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More than 70 patients recovering from surgery at Bartlett Regional Hospital will soon be able to pass the time better, thanks to a middle-schooler’s love for poetry.
Spreading kindness through poetry 053117 AE 1 Alex McCarthy, Juneau Empire More than 70 patients recovering from surgery at Bartlett Regional Hospital will soon be able to pass the time better, thanks to a middle-schooler’s love for poetry.

Floyd Dryden student Leora Murray presents a box of activity gift bags for patients on the 3rd Floor Medical-Surgical department at Bartlett Regional Hospital on Monday, May 22, 2017. Leora, 11, won a national kindness writing contest and was awarded $250 to spend on a community need. She chose to provide gifts for BRH patients. Michael Penn | Juneau Empire

Wednesday, May 31, 2017

Story last updated at 5/30/2017 - 3:11 pm

Spreading kindness through poetry

More than 70 patients recovering from surgery at Bartlett Regional Hospital will soon be able to pass the time better, thanks to a middle-schooler’s love for poetry.

Leora Murray, a sixth-grader at Floyd Dryden Middle School in Juneau, won a national competition put on by an organization called Think Kindness that runs various programs in schools throughout the country. The class assignment was simple: define “kindness” in words.

It could be a personal essay, it could be a poem, it could be anything. Murray, already a fan of poetry at 11 years old, wrote out a poem, and did it quickly. She said it only took a few minutes to put together the 71-word poem, with a little bit of editing.

“I did most of it at school when he assigned it,” Murray said, “then did a little more tweaking at home when I typed it.”

Twenty students from Floyd Dryden submitted their definitions of kindness, some telling personal stories and some even augmenting their words by using flashy and unique font styles. The words in Murray’s poem spoke for themselves, and Floyd Dryden counselor Kelly Hansen and others at the school submitted it for national consideration.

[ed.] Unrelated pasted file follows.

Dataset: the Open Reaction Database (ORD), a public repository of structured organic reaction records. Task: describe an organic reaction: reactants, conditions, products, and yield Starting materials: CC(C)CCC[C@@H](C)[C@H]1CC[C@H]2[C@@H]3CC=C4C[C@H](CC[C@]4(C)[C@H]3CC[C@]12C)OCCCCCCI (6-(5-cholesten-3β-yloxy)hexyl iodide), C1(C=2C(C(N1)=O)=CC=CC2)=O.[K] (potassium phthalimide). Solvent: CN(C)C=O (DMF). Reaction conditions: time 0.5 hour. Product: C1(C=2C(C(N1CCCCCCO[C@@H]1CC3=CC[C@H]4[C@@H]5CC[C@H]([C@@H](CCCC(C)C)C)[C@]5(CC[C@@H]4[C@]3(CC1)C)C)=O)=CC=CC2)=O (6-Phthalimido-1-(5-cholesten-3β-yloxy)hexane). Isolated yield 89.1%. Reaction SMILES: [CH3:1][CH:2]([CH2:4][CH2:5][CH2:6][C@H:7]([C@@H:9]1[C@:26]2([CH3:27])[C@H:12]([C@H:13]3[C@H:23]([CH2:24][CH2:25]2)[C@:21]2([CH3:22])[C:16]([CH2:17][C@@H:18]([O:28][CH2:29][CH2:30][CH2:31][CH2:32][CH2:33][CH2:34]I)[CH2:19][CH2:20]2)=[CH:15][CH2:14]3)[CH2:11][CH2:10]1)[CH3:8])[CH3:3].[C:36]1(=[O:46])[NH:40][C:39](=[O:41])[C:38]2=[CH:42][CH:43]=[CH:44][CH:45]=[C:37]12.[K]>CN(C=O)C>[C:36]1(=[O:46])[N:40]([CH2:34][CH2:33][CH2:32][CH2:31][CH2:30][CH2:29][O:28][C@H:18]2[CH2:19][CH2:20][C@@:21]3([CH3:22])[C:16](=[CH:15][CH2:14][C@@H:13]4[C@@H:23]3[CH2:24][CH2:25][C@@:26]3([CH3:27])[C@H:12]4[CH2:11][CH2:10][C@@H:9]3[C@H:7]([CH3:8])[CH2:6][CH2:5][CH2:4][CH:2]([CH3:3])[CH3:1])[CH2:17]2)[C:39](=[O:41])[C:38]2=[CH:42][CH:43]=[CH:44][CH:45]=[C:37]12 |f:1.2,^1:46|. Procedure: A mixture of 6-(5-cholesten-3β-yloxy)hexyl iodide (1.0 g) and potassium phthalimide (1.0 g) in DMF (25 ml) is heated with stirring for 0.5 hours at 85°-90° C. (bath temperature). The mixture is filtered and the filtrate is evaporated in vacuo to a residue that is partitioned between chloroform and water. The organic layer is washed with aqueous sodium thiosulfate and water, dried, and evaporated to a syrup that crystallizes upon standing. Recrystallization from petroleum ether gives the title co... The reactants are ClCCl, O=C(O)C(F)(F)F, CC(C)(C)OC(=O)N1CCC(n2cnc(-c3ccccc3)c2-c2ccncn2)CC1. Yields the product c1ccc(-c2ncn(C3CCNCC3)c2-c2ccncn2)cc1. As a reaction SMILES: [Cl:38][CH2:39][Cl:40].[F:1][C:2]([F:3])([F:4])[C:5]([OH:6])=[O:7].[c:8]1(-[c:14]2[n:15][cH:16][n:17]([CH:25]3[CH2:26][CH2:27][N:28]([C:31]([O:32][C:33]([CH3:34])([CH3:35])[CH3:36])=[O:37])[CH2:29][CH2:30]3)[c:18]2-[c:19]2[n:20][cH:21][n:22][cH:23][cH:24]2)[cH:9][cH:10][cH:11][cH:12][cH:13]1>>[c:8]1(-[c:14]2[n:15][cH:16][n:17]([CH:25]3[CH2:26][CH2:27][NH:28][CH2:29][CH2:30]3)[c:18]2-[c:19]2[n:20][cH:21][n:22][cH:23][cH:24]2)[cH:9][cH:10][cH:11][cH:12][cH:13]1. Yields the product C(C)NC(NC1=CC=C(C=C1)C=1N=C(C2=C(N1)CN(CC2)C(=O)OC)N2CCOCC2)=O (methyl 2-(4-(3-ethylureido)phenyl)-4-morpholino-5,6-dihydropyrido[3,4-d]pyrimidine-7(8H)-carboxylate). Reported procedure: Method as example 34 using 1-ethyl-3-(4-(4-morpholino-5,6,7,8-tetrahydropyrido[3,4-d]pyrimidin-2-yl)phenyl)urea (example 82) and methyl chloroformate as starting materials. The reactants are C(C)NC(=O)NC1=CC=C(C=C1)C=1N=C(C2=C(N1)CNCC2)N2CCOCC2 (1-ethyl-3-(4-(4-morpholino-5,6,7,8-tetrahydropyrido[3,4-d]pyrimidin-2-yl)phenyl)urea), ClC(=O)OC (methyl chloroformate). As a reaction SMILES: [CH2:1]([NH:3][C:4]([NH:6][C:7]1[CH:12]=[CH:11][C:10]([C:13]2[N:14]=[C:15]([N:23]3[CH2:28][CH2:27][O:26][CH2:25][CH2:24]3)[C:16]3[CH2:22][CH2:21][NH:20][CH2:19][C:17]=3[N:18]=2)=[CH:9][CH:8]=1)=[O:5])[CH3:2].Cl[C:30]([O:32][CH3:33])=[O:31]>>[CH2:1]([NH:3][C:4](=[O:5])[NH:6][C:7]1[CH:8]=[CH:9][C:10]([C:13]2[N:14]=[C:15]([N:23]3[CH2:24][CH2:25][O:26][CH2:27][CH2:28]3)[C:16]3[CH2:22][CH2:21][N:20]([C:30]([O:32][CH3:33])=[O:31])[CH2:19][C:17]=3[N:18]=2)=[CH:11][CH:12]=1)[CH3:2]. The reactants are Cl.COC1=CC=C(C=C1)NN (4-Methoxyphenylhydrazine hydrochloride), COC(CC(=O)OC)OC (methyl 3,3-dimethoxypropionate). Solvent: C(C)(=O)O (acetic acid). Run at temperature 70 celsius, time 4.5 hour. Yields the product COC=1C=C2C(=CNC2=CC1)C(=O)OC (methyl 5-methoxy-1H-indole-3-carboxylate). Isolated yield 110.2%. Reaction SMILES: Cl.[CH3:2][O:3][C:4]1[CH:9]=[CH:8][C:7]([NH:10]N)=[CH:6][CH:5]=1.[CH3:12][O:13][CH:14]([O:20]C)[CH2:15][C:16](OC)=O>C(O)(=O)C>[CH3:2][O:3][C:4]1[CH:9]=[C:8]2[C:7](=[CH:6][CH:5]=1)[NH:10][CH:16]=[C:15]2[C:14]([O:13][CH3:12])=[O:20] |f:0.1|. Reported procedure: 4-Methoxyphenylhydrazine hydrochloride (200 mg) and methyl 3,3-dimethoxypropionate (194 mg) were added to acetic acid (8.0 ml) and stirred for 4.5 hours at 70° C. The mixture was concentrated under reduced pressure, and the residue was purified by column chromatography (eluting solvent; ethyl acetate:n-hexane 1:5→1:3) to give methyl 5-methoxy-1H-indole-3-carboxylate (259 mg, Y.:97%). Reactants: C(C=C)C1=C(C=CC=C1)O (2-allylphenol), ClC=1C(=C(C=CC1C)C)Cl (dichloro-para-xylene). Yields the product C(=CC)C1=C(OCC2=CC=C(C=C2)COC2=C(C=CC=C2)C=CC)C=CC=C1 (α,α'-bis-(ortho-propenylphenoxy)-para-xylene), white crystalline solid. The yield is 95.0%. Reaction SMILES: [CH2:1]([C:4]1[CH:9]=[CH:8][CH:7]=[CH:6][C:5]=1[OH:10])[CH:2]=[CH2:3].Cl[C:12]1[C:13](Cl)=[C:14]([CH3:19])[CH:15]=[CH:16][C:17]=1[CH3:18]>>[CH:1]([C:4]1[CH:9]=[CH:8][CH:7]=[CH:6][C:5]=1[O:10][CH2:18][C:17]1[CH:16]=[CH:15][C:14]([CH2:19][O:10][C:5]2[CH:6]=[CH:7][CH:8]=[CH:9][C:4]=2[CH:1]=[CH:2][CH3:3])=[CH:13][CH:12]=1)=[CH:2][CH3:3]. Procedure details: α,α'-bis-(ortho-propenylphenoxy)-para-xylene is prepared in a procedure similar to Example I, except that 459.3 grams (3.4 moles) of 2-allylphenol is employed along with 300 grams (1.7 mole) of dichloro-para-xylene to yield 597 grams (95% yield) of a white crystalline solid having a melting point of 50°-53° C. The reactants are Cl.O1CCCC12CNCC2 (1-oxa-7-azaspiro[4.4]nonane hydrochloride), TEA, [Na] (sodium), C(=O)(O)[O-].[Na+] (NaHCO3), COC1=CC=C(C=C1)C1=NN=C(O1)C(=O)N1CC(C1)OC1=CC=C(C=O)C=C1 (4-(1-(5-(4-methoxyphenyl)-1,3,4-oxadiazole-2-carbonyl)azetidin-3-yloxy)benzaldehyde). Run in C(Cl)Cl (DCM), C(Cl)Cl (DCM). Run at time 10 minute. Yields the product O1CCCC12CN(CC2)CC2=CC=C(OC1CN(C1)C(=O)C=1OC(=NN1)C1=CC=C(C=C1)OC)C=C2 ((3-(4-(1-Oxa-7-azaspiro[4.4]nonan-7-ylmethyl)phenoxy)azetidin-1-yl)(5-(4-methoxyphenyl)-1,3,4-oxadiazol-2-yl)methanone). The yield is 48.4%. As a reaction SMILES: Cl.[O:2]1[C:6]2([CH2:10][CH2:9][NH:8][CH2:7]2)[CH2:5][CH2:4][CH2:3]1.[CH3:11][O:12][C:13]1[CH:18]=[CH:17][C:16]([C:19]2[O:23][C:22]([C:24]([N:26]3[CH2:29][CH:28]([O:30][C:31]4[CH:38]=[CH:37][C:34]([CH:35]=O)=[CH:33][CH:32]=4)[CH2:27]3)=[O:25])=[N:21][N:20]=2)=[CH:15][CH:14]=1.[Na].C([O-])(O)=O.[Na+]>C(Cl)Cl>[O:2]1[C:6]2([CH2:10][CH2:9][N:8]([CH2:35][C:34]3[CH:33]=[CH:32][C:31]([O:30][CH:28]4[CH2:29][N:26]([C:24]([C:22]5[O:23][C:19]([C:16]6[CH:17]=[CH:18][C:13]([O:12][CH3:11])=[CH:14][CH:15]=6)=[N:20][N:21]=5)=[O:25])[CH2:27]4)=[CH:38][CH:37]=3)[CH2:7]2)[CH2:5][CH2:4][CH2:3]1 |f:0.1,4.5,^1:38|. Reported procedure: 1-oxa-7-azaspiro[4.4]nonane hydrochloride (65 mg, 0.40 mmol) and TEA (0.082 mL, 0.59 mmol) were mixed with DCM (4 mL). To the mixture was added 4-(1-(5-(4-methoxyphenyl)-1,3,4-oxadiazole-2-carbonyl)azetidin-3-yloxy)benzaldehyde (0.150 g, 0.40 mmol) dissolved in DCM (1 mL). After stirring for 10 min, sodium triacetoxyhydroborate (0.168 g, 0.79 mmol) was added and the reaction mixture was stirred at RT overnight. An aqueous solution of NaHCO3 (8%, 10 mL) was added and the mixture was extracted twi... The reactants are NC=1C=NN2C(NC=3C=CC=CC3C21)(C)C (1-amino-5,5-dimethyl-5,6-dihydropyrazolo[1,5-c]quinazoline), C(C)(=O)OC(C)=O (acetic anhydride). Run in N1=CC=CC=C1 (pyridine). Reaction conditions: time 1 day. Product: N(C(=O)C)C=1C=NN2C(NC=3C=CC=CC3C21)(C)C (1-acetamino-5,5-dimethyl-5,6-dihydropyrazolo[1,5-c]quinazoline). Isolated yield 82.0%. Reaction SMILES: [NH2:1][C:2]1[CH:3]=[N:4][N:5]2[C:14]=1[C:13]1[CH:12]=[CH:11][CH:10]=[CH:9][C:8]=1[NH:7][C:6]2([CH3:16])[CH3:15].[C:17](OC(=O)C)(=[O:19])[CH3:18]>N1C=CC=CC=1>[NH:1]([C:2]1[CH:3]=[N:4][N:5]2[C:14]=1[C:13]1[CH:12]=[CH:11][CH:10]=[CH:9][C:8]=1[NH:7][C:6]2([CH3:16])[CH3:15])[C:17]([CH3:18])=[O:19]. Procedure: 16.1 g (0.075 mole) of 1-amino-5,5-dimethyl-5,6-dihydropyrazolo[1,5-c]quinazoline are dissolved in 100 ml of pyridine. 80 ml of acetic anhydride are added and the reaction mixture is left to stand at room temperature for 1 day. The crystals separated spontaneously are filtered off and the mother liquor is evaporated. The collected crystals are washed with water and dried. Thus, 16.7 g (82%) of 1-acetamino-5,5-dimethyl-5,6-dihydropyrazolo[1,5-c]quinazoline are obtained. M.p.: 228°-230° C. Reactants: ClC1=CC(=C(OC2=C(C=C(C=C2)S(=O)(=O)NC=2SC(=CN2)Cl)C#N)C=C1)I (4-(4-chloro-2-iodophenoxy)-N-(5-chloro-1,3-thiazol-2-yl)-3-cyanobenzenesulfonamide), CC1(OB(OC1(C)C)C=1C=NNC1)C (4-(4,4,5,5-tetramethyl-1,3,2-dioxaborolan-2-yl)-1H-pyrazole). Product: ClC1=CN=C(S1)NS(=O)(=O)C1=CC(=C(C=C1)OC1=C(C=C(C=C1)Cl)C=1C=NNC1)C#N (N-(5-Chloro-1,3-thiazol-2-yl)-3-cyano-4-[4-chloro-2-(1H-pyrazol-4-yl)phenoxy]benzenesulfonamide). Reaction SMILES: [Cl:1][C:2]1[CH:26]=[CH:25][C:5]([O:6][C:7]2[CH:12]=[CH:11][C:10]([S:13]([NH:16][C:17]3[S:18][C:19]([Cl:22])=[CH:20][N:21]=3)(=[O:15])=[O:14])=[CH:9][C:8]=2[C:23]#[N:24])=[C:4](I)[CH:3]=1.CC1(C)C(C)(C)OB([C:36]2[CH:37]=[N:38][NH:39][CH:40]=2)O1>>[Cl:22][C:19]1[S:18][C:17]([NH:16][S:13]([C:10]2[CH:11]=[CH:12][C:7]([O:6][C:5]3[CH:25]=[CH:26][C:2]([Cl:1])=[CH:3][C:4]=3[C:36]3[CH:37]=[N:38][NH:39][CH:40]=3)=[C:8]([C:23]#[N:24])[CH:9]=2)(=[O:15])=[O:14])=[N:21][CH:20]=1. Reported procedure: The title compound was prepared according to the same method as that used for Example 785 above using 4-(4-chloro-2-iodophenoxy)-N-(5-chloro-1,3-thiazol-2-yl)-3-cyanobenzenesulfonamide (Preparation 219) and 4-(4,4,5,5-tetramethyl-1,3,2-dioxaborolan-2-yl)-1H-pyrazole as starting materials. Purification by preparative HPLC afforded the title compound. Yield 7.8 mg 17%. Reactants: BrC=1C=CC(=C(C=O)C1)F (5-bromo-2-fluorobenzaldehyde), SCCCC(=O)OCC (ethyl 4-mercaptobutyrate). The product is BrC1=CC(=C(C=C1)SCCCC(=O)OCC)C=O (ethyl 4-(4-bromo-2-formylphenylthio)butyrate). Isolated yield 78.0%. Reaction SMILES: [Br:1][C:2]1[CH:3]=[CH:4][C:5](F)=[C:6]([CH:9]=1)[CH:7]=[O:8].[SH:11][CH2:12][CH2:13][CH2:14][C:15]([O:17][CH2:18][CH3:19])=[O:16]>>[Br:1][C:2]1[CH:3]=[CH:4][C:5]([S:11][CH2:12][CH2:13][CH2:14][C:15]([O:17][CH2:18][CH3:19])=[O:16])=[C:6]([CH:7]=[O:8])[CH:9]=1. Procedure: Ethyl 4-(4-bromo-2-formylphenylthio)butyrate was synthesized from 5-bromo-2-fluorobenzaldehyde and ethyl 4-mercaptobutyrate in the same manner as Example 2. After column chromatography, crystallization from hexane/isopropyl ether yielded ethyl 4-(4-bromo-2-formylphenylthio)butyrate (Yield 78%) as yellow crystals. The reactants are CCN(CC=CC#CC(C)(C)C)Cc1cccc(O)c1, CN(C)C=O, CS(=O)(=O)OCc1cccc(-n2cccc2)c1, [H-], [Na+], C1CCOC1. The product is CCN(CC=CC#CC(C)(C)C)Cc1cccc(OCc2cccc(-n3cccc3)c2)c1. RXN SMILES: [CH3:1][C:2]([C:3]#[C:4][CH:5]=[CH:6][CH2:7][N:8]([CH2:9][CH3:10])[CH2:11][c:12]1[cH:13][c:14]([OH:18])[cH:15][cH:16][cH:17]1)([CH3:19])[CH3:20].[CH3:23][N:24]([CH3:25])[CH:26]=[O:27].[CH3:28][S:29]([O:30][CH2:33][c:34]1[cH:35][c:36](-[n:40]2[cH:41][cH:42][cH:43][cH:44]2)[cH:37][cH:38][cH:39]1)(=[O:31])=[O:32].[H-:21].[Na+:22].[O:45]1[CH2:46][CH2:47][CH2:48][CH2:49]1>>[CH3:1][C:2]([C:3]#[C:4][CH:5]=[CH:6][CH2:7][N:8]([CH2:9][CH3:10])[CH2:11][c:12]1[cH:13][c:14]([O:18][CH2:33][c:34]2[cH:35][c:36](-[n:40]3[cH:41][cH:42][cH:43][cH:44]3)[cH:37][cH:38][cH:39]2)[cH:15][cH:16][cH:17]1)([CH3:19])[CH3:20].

Her poem, entitled, “What is Kindness,” ended up going up against students from 75 other schools throughout the country. Brian Williams, the charismatic organizer of Think Kindness, was enamored with the first line of Murray’s poem. When he announced the winner via YouTube, he elected to read it aloud.

Kindness is an ocean wave of warmth crashing over everything, and nothing is left dry.

“Dude,” Williams said in his YouTube video, “I love that.”

Murray didn’t make much of a big deal of the poem, at least not to her parents Chris and Angela.

“She mentioned it, that they did something in class, and then it just came out of the blue,” Chris said.

They got a call at home about Leora winning the contest, but kept it under wraps so she could get surprised at school.

Murray received a $250 prize, but it came with one caveat. She had to use the prize money to give back somehow. Her first thought was to make care packages for children recovering from surgery at Bartlett Regional Hospital. When staff told her that there weren’t very many children in that unit, Murray decided to expand the care packages to adults as well.

She and her family looked up options of what to get online, and put together two packages. Children would receive a copy of Highlights magazine, pencils and other assorted items. Adults would receive either a book of Sudoku puzzles or a book of general puzzles. The option for a coloring book — either adult or child-themed — was available, along with colored pencils.

When the hospital accepted the packages at the Medical-Surgical Unit on Monday, May 22, there were 17 for children and 60 for adults. The hospital already has books and other items that it keeps around for patients who are looking for something to keep them occupied, and these bags now join that collection.

Murray, wearing a black “Star Wars” T-shirt as Hansen read the poem aloud at the hospital Monday, remained fairly soft-spoken and humble about the honor. She said she likes writing in all forms, even having a couple stories at home that she’s written. She said the urge to write began in school, and has grown from there.

Hansen said Murray’s writing has made her a standout in school, but this honor extends beyond the classroom.

“She’s a great student leader and a great role model,” Hansen said. “We’re so lucky to have her at Floyd.”